Resistance to chemotherapy and molecularly targeted therapies is a major problem in current leukemia treatments. Here, we investigated cross-talk between the miR-221 network and P-glycoprotein (P-gp) in doxorubicin-induced drug resistance of leukemia cells. Multifunctional gold nanoparticles were designed and synthesized to co-deliver three anticancer agents, AS1411, doxorubicin and anti-221, for improving leukemia treatment efficacy. These nanoparticles significantly inhibited the proliferation and clonogenic potential, and induced apoptosis of drug-resistant leukemia cells. The decreased growth of drug-resistant cells induced by these nanoparticles was associated with marked downregulation of miR-221 and DNMT1, leading to restored p27kip1 and p15ink4b tumor suppressor expression, as well as miR-221-mediated reduction of P-gp expression. Finally, primary blasts derived from leukemia patients experiencing chemoresistant relapse that were exposed to these nanoparticles were sensitized to doxorubicin, as evidenced by suppression of leukemic cell growth and a significant reduction of the doxorubicin IC50 value. Our findings provide proof of concept that this novel drug delivery system can precisely reverse the multidrug resistant leukemia phenotype based on preclinical models of leukemia, providing the framework for future clinical trials aimed at overcoming drug resistance and improving patient outcome.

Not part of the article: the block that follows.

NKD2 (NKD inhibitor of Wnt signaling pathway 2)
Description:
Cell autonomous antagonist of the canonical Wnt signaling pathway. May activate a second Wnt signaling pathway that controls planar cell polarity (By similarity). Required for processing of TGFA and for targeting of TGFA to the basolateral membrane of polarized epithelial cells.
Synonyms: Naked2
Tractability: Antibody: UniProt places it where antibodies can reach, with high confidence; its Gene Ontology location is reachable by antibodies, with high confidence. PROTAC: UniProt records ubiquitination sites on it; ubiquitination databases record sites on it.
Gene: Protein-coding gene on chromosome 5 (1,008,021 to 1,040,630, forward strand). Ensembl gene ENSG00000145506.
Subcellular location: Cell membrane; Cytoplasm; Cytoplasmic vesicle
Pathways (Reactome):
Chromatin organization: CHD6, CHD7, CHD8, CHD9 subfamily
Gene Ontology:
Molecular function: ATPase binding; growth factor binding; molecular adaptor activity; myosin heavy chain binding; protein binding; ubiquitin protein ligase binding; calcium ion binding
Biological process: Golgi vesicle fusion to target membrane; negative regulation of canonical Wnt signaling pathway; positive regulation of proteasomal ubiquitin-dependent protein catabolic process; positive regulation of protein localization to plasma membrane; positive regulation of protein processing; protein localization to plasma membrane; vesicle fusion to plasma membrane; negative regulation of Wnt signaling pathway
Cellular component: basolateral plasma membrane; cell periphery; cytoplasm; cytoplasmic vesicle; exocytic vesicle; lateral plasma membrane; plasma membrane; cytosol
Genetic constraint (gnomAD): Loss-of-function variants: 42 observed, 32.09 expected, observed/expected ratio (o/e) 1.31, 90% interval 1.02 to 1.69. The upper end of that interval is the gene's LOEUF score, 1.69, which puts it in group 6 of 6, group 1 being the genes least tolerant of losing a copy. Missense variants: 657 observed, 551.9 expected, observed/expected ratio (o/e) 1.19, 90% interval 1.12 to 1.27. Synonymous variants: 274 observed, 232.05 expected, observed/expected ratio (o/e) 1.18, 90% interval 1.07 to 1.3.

Bibliographical noteFunding Information:
This work was supported by the National Natural Science Foundation of China (NSFC; projects 81870117, 81802805), the Jilin Province Science and Technology Development Plan (20190201252JC), the Startup Fund from Jilin University, China (451170102027, 451170102020, 1G317L321461), and the 8th Young Fund of the First Hospital of Jilin University (JDYY82017007).